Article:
Bryan Barber’s making the big leap from music videos to feature films with Idlewild, opening this weekend. But he’s not making it alone – he’s going with Andre Benjamin and Big Boi, his friends from OutKast. Barber and OutKast have already had a prolific and creative partnership with videos like the award-winning Hey Ya.
Idlewild is a musical, but that’s not all – it’s a period musical. The OutKast guys play the roles you would expect, with Big Boi as a gangster and Andre as the sensitive artist; the movie is also filled with top notch talent like Terence Howard, Cicely Tyson, Ving Rhames and Ben Vereen. It’s a big first feature for Barber. Last weekend I had the chance to get on the phone with him for a couple of minutes and we talked about the transition from music videos to features and the challenges of doing a musical.
Q: A lot of music video directors have gone on to become successful in the world of feature films. It seems to me that the big difference between the two is that a video is a sprint – you’re only shooting a day or two – while the feature film goes on weeks and weeks, and is more like a marathon. What’s been the adjustment like for you?
Barber: Well, you just explained it! The adjustment is really pacing myself for a long term engagement and trying my best to keep my focus on getting all the elements necessary to make the film its best. It’s important to me to be passionate about what I’m doing; you have a lot more obstacles to face when you’re doing a feature, so it’s very important I have a certain invested interest that’s more than just money. It really helps you when you have to push for things other people might not understand, elements that you think will take the film to another level. You have to feel passion for the story and passion for the characters.
Whereas music videos at the end of the day it serves the purpose of promoting an album, selling some records. At the end of the day you’re doing work for hire, so the attachment to the piece is not as important personally. With music videos you just want to have fun and do the best job with the least amount of resistance. You always want to have a product you’re proud of, but ultimately music videos are something you’re doing to sell something.
People don’t attach a director like David Fincher to any specific music video. Michel Gondry, once he crossed over, even though he did so many great music videos people attach him to Eternal Sunshine of the Spotless Mind. A feature film is something that really follows you, so you have to pay attention to it more.
Q: It’s interesting that you bring up Michel Gondry. I spoke to him recently and he said that he would like to do more hip hop videos but when he meets with the artists he finds them too interested in doing cliché stuff. You’re well known for doing hip hop videos that are anything but cliché – how do you pull that off? Is it because you’re close to the artists, is it just that you refuse to go that way?
Barbour: I think it’s a mixture of both. It’s very hard for me to do a video that I feel is cliché – I can’t even write them because I don’t pay attention to them. If I even feel a song is cliché I can’t write for them. Again, to me passion is important. I don’t invest my time in something that is ultimately going to be a fly by night project. My time is valuable. Although money is important – but at the same time you want to walk away feeling proud of what you’ve done.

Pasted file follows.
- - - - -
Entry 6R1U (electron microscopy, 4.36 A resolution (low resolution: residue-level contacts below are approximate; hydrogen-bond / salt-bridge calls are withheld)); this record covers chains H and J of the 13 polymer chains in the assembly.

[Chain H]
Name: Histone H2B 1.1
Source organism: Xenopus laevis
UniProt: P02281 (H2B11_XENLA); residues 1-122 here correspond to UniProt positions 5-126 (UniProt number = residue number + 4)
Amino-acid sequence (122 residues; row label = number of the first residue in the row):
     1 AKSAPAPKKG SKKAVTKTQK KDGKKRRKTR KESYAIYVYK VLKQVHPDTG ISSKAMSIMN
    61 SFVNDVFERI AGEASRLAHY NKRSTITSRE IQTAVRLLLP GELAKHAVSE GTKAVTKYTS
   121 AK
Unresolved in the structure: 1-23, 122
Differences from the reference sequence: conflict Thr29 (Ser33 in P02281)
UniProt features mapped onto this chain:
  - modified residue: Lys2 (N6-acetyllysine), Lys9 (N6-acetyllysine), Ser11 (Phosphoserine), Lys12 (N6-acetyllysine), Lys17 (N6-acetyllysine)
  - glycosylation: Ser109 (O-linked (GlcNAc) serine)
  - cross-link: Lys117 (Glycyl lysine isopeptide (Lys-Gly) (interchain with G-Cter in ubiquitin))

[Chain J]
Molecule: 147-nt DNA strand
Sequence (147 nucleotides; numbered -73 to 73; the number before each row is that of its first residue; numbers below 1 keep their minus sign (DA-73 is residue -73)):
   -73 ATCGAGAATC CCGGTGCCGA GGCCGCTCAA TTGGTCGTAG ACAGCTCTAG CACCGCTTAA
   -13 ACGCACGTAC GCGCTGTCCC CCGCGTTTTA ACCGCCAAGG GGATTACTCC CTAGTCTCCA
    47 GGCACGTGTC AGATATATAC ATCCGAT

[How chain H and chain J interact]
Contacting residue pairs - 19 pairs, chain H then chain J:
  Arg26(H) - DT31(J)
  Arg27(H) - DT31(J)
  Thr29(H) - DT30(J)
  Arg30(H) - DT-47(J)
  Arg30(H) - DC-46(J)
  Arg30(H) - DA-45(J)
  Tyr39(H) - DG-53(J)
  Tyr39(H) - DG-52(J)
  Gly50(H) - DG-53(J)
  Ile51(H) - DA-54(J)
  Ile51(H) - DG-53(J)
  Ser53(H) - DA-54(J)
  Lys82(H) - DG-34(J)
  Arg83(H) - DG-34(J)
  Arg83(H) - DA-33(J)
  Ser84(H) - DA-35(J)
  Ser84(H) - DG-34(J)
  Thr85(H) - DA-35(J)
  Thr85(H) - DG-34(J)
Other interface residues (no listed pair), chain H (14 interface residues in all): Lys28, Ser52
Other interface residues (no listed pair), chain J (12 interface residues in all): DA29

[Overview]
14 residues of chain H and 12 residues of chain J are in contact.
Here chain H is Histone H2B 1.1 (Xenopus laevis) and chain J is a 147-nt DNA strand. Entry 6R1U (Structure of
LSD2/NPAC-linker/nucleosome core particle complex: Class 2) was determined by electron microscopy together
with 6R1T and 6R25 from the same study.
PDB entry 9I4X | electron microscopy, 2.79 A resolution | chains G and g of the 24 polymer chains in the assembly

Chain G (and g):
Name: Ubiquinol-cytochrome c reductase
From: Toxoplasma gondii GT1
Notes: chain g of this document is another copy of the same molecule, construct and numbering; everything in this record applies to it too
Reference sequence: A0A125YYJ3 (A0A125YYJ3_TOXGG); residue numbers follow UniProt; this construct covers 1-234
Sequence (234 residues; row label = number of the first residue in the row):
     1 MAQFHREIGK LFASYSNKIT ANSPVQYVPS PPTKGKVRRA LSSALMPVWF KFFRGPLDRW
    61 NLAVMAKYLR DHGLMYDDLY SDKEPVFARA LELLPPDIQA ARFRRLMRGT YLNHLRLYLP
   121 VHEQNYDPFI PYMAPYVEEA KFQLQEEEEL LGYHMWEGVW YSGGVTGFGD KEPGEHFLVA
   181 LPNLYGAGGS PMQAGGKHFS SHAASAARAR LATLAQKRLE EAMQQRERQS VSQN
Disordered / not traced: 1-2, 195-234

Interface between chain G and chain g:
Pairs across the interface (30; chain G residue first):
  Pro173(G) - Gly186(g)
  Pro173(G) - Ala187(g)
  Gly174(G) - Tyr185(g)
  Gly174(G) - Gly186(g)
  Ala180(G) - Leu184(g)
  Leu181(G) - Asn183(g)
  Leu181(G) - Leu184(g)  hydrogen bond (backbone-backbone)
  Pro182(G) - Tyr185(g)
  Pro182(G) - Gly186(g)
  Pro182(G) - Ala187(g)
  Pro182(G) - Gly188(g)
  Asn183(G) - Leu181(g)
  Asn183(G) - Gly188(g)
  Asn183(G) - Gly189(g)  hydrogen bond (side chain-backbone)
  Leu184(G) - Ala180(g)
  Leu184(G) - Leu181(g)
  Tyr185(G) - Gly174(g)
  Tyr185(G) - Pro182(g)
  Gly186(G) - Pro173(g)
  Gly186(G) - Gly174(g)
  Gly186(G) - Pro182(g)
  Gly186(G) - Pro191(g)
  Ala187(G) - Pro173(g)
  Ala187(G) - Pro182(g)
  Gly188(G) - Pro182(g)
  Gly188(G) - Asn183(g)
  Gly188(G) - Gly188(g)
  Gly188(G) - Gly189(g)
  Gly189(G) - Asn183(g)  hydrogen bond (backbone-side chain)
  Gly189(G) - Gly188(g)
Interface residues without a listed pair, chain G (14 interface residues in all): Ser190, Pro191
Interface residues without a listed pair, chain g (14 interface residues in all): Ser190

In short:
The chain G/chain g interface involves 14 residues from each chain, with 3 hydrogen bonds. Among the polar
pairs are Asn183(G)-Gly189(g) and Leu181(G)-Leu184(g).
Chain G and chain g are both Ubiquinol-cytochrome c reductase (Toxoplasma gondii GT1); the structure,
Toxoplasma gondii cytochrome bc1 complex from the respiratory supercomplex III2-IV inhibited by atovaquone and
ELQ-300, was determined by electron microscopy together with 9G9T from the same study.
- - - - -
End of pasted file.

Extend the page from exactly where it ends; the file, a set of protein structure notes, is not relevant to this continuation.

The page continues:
Clichés are very boring – unless you take the cliché and exaggerate it and make fun of it. I just stay away from doing what’s expected.
Q: With Idlewild you’re working on a musical. Even though people will assume, ‘Oh, he’s a music video director, musicals will be easy for him,’ I’m assuming there’s a layer of added difficulty to doing a musical because it’s so technically specific.
Barbour: I was trying to reinvent the genre of the musical. If you can imagine Batman Begins – before you went to see that film you had a certain reference of comic book films having a certain hokey quality to them, but Batman Begins took it in a whole new direction. You can imagine that whole genre of film being so edgy.
So for the musical I wanted to reinvent the genre and make a connection to this new generation of people who have come up watching MTV and BET and music videos. Whereas in the past films like West Side Story or Sound of Music worked a number of ways, one of the great things was that people had no visual reference points for musical performances they would see every day. But as television started to evolve, music videos became a bigger factor in our culture. I think that was missed in musicals, except for in the work of guys like Baz Luhrmann or in Chicago. But I wanted to try to take it there in a different way for hip hop, and jazz and bebop.
Q: What was the collaboration between you and OutKast on this?
Barbour: Being the writer of the film, I depended on them solely to deliver this music. I could never have gotten through it. They were my Gershwin, so to speak. They delivered these songs I could really weave into the storyline. It was an even exchange – I needed them to keep the audience invested in the film, in the storyline and in the music. I needed to also use them to apply themselves and commit to the characters, to commit to the performances on the screen. They gave me 120% in terms of wanting to be taken seriously, in terms of wanting to understand how to cross over from being music stars into being actors. The greatest compliment I hear when people see the film is that they didn’t see Big Boi and Andre – they didn’t see OutKast in the film. They saw Percival and Rooster, the two characters.